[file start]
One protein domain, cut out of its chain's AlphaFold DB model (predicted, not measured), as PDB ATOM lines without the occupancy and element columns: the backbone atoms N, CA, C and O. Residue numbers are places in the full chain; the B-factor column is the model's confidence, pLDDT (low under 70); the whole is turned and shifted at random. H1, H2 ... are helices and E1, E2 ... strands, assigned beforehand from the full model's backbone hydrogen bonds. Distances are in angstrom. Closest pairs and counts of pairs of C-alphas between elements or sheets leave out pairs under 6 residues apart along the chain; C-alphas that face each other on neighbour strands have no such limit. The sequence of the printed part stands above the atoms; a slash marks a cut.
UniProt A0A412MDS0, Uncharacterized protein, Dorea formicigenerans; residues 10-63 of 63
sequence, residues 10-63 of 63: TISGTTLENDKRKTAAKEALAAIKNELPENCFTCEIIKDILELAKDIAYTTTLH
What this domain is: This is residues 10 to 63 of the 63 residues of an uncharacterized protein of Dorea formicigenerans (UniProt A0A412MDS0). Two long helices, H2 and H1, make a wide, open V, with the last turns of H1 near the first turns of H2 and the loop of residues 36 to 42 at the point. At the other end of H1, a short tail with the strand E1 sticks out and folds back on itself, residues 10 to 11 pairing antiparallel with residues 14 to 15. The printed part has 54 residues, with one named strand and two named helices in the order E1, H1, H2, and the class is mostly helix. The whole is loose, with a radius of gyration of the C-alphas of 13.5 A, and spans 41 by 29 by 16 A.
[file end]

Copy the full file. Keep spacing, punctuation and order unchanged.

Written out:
One protein domain, cut out of its chain's AlphaFold DB model (predicted, not measured), as PDB ATOM lines without the occupancy and element columns: the backbone atoms N, CA, C and O. Residue numbers are places in the full chain; the B-factor column is the model's confidence, pLDDT (low under 70); the whole is turned and shifted at random. H1, H2 ... are helices and E1, E2 ... strands, assigned beforehand from the full model's backbone hydrogen bonds. Distances are in angstrom. Closest pairs and counts of pairs of C-alphas between elements or sheets leave out pairs under 6 residues apart along the chain; C-alphas that face each other on neighbour strands have no such limit. The sequence of the printed part stands above the atoms; a slash marks a cut.
UniProt A0A412MDS0, Uncharacterized protein, Dorea formicigenerans; residues 10-63 of 63
sequence, residues 10-63 of 63: TISGTTLENDKRKTAAKEALAAIKNELPENCFTCEIIKDILELAKDIAYTTTLH
What this domain is: This is residues 10 to 63 of the 63 residues of an uncharacterized protein of Dorea formicigenerans (UniProt A0A412MDS0). Two long helices, H2 and H1, make a wide, open V, with the last turns of H1 near the first turns of H2 and the loop of residues 36 to 42 at the point. At the other end of H1, a short tail with the strand E1 sticks out and folds back on itself, residues 10 to 11 pairing antiparallel with residues 14 to 15. The printed part has 54 residues, with one named strand and two named helices in the order E1, H1, H2, and the class is mostly helix. The whole is loose, with a radius of gyration of the C-alphas of 13.5 A, and spans 41 by 29 by 16 A.